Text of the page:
White U.S. Police Union Bosses Protect Officers Accused of Racism
This article was published in partnership with the Marshall Project
The head of a police union in Baltimore called Black Lives Matter protesters a “lynch mob”. One in Philadelphia referred to demonstrators as “a pack of rabid animals”. Another has labeled St Louis’s democratically elected prosecutor, who is black and supports police reform, a “menace to society” who must be removed – “by force” if necessary.
All three union leaders also have this in common: they are white.
In many cities, police officers are more likely to be white than the citizens they are sworn to protect and serve. But this is especially true of the presidents of their unions, the Marshall Project found in an analysis of demographic data from major US police departments. Of the 15 large American cities in which a majority of officers are non-white, only one, Memphis, has a union leader who is black.
Only about a fifth of the Miami-Dade police department’s officers are white, but the head of its union is. In Washington, DC, just a third of police are white, but the union chief is. It’s a similar story in many other largely black cities such as Atlanta, New Orleans, Houston and Los Angeles: most police are not white, but the person who represents their interests – who publicly speaks for them – is.
The same is true of the entire leadership structure of many police unions and associations. The Chicago Fraternal Order of Police has no black officers among its top brass, the union confirmed. California’s statewide FOP appears to have an executive board consisting of nine white men – and one black man serving as the chaplain. (The board did not respond to requests for comment.)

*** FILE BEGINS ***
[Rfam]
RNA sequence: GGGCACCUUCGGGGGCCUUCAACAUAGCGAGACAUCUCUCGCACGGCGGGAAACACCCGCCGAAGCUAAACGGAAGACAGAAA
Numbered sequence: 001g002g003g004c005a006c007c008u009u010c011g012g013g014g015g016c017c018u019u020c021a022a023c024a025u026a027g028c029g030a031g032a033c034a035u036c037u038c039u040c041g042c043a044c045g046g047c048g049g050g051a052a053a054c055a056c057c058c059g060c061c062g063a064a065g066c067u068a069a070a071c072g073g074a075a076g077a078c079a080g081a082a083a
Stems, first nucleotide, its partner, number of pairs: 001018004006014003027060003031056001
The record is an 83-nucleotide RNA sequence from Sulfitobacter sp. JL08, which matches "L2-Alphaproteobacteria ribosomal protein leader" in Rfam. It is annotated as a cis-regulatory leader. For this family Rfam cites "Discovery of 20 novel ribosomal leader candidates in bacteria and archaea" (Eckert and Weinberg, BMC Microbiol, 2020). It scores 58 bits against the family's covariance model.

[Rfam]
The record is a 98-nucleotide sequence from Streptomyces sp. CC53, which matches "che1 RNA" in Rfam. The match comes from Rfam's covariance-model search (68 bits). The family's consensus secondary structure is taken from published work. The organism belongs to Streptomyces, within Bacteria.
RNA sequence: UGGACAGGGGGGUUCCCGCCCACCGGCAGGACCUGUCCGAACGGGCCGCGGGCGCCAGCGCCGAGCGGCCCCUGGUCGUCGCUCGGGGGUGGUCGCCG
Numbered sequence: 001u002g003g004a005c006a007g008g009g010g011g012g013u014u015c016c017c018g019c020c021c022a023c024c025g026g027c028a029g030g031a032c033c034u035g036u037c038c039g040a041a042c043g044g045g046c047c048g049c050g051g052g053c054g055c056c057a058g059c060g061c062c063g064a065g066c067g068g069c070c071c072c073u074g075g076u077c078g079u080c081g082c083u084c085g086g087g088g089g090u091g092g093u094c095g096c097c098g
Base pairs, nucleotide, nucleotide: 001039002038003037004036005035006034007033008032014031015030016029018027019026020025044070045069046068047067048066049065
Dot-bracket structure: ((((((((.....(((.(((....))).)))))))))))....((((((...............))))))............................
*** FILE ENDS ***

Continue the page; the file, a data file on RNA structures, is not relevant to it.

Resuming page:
“It is to the detriment of policing, period, that our community is not represented at police union tables,” said Sonia Pruitt, chairperson of the National Black Police Association. These unions are so powerful that “if they had leaders who said, ‘Listen, what happened to George Floyd was absolutely terrible,’ officers around the country would follow.”
Like other labor organizations, many police unions negotiate salaries and benefits for officers as well as fight for job protections. The role of all union chiefs is to go to battle for workers, so they are often pugnacious and resistant to any attack on their members, whether representing police, teachers, truckers or others.